Colorado is really leaning into its reputation as the marijuana state—for a good cause. Officials are taking the unique step of auctioning off cannabis-themed license plates to help raise money for a disability fund.
From April 1 to April 20, residents can bid on the vanity plates with terms like “BONG,” “GANJA,” “GOTWAX,” “HEMP,” “ISIT420” and even “TEGRIDY,” a nod to the fictional South Park marijuana farm.
Bids on several of the plates start at $420, of course.
“The Colorado Disability Funding Committee had the TEGRIDY to STASH away some great HERB related license plate configurations and is making them available to you,” a Facebook post states. “Don’t be GREEN with envy because your neighbor GOTWAX and HONEY, bid on a plate and support people with disabilities!”
“Colorado GANJA themed license plates could make you as HAPPY as your 100% HEMP t-shirt,” the post, which was uploaded on April 1 but is not an April Fool’s joke, continues. “Leave ya SATIVA and INDICA, put down the BONG, use our HASHtags to follow along.”
The page for each license plate up for auction includes a disclaimer not to drive while impaired and to use cannabis responsibly.
The proceeds of the auction will go to the Colorado Disability Funding Committee, which issues grants to organizations that “have new and innovative ideas that benefit the disability community.”
Given the popularity of Colorado’s marijuana market, which exceeded $2 billion in sales last year alone, it stands to reason that the plates will be a hit.
People who don’t live in Colorado can also bid. If they win, they will be sent a novelty plate without the security features that come on a normal plate.
Despite being one of the first states to legalize for adult use, Colorado’s cannabis program is continually evolving.
Last month, for example, the state House passed a bill to increase the lawful possession limit for marijuana and the governor signed legislation to create a social equity fund for the marijuana industry.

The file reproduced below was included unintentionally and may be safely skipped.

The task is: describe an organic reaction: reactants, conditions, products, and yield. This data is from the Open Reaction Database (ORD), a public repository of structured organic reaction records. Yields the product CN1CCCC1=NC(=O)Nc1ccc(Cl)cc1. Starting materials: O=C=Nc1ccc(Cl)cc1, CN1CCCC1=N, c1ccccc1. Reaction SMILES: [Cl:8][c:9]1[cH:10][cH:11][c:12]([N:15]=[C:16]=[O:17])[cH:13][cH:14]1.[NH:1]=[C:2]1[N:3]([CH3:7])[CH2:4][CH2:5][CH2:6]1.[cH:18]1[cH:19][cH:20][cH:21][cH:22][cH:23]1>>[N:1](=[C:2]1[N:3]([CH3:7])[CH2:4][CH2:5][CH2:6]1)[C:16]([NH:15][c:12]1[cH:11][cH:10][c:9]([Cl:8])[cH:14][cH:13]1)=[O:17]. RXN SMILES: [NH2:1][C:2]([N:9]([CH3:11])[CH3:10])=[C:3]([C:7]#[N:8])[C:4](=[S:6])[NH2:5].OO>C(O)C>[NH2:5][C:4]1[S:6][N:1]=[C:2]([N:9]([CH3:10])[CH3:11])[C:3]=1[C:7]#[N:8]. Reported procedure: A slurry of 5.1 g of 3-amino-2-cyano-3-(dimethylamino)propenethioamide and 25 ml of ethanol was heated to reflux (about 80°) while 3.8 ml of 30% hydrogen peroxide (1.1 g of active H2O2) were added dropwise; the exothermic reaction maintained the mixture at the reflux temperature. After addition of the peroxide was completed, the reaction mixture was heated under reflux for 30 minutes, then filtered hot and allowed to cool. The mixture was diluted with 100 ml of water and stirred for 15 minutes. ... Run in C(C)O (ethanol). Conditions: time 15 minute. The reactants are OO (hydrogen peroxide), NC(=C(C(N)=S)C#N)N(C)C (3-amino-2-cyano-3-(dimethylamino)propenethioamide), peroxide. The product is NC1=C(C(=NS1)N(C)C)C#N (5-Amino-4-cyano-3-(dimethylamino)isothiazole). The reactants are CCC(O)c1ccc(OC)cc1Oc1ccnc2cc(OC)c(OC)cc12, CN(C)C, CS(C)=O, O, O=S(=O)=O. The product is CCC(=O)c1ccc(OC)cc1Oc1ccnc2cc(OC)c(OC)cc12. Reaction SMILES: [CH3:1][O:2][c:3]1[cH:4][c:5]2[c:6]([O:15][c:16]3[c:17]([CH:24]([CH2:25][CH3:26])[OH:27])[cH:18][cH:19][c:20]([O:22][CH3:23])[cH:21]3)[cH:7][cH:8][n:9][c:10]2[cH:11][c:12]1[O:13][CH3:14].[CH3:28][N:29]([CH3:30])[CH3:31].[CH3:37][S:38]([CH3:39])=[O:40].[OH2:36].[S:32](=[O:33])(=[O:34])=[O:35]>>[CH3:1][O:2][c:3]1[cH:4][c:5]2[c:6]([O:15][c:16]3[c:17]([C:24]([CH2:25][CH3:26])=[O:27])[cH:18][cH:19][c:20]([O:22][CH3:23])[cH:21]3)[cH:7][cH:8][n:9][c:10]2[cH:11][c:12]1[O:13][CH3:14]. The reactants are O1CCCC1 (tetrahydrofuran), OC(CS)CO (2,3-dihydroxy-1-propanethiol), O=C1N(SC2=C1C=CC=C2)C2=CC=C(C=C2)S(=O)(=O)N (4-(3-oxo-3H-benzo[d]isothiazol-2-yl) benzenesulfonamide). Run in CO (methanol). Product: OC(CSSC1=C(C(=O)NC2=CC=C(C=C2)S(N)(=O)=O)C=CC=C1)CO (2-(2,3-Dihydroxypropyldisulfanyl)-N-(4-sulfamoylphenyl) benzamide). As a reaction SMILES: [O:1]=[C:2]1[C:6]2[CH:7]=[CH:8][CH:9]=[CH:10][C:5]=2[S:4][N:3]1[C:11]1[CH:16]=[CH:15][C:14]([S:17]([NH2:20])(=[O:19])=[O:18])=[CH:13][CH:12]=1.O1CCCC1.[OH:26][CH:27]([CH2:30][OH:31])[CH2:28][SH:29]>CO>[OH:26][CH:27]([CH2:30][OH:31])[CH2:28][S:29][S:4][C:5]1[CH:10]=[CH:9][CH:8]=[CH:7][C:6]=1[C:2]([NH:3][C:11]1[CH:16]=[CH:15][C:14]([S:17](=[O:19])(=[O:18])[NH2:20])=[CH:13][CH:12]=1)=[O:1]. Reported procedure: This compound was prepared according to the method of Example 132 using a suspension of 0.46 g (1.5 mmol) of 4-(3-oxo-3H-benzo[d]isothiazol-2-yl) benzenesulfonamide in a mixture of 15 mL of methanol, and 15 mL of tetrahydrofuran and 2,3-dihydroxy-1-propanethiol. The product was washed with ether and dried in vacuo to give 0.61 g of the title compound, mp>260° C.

Gov. Jared Polis (D) visited a marijuana dispensary in Denver to sign the measure, which will establish a program within the state Office of Economic Development and International Trade that’s intended to support cannabis businesses owned by people who qualify as social equity licensees, primarily people most impacted by the drug war.
The program will receive an initial infusion of $4 million from the state’s marijuana tax fund—about $1 million short of what the governor had requested in January. The legislation was created in consultation with Black Brown and Red Badged (BBRB), a coalition of minority-owned cannabis businesses.
Last year, Polis signed a separate bill that creates a statewide definition of cannabis social equity licensees. Those businesses are now the ones that will primarily benefit from the new legislation.
This kind of funding is largely made possible from tax revenue derived by the state’s robust cannabis market. Data from the state’s Department of Revenue shows that more than $10 billion of marijuana has been sold since the adult-use program launched in 2014.
Another piece of cannabis reform legislation that cleared the Senate last month would require schools and school district to institute policies permitting employees to store and administer marijuana products for students who are registered medical cannabis patients.
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